The environmental analysis and review process for a proposed microwave radio antenna tower in the St. Mary area of Glacier National Park has been completed and a decision to upgrade the existing infrastructure has been made. National Park Service Intermountain Regional Director John Wessels signed the decision on January 22, 2013. The environmental impacts associated with the project and consideration of public comments were part of the analysis process.
The replacement tower will not be a cell tower, nor will it provide cell service; there are no cell towers in Glacier National Park. The tower will upgrade existing infrastructure and provide digital subscriber line (DSL) broadband Internet service to the greater St. Mary area as part of a larger statewide Montana Public Service Commission requirement mandating CenturyLink to upgrade communications capabilities at its rural exchanges. The tower will also support National Park Service radio communications equipment.
Currently, the greater St. Mary area is limited to cellular modem and satellite technologies for Internet services, and does not include the faster and larger capacity DSL Internet service for residential, visitor, and government use. CenturyLink's Internet service in the greater St. Mary area is therefore not meeting the demands of local users.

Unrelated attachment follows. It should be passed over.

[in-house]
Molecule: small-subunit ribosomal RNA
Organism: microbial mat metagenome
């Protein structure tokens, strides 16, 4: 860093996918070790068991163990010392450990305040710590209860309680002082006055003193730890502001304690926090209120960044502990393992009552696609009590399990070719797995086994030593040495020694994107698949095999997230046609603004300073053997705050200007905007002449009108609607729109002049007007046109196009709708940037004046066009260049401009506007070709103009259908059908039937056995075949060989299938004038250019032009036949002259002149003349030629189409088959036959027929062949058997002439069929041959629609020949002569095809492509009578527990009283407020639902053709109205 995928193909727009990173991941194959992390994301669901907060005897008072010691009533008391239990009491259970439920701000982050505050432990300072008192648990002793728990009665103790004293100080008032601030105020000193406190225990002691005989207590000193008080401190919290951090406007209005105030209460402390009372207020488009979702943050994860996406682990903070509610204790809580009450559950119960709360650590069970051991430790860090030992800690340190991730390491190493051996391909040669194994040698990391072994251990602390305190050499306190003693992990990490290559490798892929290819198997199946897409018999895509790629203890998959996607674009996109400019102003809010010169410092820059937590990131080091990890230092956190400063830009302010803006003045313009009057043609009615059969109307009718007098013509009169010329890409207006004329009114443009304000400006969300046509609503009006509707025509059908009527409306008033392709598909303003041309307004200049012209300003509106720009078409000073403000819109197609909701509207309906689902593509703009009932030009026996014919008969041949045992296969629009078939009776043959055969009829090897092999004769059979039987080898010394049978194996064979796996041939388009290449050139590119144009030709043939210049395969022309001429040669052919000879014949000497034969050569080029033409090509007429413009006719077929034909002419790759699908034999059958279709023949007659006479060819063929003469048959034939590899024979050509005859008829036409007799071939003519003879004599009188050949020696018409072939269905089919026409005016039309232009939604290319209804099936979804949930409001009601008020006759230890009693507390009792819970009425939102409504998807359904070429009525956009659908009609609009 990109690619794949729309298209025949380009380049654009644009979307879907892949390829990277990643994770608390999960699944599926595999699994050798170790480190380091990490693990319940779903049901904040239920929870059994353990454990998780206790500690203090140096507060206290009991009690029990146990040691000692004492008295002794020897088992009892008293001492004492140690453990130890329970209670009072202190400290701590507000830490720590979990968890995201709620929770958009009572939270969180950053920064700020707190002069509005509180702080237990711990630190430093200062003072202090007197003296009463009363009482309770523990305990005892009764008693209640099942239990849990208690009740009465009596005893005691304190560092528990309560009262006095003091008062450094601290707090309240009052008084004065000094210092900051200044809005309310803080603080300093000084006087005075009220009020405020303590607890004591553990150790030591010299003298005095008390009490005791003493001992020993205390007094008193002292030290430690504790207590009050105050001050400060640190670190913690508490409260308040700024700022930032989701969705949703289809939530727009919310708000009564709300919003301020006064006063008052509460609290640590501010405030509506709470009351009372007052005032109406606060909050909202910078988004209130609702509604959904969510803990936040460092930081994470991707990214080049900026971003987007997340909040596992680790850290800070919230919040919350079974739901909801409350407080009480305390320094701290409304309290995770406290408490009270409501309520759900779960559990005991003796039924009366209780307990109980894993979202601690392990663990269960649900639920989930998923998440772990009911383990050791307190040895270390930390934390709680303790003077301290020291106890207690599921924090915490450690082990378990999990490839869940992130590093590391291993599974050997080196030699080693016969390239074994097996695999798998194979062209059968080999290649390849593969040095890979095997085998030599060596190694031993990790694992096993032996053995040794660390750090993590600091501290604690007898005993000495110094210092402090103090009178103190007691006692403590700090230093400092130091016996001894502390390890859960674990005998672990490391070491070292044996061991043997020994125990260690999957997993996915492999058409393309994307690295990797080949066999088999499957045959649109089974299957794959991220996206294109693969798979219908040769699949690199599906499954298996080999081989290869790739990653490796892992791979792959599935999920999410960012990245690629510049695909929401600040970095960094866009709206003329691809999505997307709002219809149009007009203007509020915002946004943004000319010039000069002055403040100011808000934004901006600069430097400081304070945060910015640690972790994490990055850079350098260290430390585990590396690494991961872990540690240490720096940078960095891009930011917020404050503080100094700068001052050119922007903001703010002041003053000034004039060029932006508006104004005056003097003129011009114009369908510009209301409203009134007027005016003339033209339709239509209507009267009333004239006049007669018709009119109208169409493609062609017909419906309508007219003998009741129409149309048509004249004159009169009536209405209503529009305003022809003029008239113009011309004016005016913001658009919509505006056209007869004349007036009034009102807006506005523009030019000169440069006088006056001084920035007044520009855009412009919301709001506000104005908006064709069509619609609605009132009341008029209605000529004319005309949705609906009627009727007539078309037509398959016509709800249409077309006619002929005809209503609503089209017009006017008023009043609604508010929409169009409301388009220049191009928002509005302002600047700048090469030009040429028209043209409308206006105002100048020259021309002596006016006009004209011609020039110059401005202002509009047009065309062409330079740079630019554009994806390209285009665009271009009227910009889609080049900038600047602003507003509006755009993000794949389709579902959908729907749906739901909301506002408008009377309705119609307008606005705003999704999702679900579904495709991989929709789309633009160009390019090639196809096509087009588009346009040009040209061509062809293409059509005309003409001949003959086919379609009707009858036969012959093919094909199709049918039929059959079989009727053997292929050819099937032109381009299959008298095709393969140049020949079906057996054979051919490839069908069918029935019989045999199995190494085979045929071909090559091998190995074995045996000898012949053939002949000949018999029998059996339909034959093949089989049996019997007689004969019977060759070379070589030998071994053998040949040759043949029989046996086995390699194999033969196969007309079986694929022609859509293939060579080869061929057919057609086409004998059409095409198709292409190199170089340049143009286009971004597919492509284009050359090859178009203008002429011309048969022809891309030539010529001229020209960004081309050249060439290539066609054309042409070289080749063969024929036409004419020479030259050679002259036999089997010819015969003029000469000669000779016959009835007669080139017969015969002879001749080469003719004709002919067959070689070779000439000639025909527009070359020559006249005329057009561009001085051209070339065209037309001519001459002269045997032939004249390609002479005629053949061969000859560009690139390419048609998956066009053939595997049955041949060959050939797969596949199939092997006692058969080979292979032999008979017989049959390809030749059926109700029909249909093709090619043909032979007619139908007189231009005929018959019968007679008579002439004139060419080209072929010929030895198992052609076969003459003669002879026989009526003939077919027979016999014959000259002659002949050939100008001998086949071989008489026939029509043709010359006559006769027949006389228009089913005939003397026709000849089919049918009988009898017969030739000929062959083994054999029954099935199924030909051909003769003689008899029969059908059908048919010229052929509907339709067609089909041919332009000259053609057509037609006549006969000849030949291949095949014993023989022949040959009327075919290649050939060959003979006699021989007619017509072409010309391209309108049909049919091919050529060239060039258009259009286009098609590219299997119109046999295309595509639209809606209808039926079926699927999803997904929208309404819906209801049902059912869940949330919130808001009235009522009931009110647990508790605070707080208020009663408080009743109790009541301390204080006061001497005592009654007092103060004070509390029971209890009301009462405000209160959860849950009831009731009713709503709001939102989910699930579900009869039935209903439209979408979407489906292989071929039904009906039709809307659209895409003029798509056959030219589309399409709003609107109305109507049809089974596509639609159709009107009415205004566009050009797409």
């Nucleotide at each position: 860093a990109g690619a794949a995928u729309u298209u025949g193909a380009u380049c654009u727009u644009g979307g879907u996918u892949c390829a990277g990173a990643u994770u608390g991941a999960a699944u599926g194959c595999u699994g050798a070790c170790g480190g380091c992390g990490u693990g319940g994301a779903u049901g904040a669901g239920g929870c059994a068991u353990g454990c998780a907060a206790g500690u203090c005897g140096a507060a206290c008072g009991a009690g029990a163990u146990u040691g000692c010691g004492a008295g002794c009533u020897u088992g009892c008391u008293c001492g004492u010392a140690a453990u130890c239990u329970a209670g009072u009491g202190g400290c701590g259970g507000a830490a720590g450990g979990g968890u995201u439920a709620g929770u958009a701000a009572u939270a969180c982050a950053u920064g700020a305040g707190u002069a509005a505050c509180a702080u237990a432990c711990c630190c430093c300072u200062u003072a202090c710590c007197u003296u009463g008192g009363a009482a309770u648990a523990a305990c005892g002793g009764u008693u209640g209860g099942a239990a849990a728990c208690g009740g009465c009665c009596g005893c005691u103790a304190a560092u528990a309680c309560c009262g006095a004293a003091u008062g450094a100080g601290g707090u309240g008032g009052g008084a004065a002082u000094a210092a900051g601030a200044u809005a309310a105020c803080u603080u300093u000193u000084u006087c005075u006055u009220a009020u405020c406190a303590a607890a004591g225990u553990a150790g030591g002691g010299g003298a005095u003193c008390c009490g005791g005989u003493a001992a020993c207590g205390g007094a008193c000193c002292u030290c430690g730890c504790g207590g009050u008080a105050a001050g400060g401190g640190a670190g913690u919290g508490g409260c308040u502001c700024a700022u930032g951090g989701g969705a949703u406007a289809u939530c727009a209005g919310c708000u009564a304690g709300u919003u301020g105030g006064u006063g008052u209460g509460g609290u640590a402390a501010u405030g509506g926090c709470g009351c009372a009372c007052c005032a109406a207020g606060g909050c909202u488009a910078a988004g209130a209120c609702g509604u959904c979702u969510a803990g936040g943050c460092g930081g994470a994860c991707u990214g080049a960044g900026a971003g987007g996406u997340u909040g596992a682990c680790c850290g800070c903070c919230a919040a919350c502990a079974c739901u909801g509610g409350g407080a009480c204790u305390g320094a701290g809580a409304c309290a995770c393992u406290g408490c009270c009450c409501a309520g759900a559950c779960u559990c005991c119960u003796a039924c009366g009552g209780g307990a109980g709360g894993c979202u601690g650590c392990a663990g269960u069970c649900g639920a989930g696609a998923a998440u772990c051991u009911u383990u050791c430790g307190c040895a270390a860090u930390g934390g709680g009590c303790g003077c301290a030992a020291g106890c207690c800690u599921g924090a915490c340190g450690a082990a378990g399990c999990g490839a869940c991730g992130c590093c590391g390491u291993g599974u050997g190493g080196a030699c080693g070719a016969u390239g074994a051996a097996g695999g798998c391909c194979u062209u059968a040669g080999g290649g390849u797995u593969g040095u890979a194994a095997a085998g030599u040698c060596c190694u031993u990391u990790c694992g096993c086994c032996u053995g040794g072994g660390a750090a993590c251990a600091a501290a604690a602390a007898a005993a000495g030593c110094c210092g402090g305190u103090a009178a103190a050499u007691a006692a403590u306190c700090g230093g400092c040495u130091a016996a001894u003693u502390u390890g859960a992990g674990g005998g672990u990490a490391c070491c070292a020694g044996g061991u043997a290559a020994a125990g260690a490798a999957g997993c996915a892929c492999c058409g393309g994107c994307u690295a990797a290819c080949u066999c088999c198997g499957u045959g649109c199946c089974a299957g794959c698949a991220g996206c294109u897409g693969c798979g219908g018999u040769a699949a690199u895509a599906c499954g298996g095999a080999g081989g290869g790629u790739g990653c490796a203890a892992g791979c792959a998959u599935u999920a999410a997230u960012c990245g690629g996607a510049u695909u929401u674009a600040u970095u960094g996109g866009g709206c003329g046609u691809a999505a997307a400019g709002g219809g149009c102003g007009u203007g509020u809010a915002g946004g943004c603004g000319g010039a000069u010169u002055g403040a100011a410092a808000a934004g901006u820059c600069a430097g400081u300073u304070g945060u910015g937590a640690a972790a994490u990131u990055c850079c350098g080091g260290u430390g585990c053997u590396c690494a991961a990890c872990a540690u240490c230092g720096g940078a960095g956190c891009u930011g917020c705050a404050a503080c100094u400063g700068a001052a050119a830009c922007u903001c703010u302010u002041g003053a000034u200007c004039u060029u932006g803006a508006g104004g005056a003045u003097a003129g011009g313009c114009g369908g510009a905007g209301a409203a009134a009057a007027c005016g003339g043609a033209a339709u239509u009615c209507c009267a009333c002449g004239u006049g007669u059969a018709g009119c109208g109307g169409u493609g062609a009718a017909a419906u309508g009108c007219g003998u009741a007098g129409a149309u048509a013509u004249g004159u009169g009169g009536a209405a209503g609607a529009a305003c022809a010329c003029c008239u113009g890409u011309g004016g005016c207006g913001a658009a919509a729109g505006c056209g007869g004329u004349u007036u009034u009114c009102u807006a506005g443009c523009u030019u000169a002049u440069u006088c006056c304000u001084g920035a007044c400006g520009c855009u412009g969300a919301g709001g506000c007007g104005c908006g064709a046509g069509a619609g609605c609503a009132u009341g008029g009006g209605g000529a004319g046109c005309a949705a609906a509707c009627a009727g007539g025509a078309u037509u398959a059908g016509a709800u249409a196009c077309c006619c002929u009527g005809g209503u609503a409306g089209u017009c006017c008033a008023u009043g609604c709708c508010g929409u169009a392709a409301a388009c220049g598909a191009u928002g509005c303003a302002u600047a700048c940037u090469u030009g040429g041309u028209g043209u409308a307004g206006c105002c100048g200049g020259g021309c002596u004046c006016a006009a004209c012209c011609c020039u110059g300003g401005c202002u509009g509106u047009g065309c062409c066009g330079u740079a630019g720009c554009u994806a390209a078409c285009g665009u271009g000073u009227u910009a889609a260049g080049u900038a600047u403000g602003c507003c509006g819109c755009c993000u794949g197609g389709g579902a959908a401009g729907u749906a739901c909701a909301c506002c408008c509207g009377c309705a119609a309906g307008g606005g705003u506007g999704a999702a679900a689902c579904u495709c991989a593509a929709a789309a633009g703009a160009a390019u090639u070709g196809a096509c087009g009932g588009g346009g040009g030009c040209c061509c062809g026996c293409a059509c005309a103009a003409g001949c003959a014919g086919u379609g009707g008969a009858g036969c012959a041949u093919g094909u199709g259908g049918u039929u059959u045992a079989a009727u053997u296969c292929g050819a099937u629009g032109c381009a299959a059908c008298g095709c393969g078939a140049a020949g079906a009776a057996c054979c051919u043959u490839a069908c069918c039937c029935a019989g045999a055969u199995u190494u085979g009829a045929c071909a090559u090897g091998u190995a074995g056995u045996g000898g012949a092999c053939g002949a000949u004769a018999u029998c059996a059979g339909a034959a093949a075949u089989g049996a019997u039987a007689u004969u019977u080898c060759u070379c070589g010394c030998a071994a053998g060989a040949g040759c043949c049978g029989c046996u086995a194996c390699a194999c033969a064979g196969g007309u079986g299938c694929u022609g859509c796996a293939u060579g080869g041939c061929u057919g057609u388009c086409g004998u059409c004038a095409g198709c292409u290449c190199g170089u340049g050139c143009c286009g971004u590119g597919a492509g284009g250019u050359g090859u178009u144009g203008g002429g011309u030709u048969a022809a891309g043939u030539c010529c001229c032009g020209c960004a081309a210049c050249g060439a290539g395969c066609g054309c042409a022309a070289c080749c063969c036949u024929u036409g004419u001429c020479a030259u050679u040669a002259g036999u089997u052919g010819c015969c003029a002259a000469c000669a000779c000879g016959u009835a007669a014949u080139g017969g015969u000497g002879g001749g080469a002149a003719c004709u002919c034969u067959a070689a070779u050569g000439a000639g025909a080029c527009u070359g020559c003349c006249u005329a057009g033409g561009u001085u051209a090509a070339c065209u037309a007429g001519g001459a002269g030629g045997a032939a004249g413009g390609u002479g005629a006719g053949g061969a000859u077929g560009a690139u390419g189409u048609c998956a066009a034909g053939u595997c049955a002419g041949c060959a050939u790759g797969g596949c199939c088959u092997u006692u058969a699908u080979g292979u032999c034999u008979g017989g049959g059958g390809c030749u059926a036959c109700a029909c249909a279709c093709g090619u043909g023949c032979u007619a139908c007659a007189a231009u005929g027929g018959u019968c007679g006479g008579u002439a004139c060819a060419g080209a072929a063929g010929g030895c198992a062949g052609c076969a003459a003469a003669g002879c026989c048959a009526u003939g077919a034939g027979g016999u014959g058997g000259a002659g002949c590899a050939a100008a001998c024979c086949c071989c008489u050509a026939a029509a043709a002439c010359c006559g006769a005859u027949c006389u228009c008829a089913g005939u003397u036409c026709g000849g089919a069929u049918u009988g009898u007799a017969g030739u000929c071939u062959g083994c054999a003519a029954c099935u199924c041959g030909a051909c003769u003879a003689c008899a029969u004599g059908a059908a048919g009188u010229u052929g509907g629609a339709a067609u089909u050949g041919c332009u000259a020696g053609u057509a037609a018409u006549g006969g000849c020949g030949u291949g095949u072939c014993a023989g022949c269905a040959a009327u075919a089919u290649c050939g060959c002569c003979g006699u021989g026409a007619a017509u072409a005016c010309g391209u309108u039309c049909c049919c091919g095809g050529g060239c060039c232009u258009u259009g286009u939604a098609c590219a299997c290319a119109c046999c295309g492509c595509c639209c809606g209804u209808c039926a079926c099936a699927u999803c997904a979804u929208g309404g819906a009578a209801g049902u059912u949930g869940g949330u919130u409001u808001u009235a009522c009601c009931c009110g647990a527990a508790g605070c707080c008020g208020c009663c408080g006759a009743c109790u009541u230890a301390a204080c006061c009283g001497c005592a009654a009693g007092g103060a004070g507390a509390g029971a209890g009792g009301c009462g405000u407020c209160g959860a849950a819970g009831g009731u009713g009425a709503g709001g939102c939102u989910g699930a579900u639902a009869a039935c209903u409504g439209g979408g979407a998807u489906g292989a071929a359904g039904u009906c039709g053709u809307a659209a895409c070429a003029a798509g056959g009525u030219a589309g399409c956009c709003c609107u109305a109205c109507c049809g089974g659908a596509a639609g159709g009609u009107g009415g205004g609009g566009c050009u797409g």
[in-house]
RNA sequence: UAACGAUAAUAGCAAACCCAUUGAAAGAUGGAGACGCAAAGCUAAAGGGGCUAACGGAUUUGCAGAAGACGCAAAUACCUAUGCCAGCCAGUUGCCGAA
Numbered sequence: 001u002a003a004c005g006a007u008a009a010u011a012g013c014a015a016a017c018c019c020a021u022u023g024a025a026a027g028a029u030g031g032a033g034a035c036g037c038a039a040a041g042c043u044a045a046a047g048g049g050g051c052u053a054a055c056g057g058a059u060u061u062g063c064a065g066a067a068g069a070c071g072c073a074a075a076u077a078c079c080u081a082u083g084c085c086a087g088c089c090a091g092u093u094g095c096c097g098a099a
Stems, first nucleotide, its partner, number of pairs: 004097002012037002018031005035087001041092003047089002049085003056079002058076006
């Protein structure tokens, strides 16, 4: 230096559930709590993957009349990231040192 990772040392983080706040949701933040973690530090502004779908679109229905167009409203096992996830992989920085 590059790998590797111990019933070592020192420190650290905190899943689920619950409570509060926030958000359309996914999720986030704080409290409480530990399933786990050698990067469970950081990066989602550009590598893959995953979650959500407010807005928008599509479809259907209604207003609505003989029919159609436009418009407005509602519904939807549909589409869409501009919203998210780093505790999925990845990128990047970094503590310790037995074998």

CenturyLink's tower must be located within the park because the new system will need to be hardwired to the existing CenturyLink equipment building, which has been in the St. Mary developed area since 1955. Due to concerns raised by park management about additional communications infrastructure within the park, and to avoid placing an additional tower in the Divide Creek floodplain, the new tower will replace the existing National Park Service radio tower. The existing 70-foot tall tower will be removed and National Park Service radio equipment will be co-located with CenturyLink's equipment on the replacement tower.
A right-of-way permit will be issued to CenturyLink to build and operate the tower. It will be an approximately 80-foot tall, three-legged, steel lattice structure with a 6-foot diameter microwave dish. The tower will be supported by an approximately16-foot by 16-foot concrete footing. Construction will take approximately three weeks.
The decision document is available on the agency's planning website.
Hiking in Glacier National Park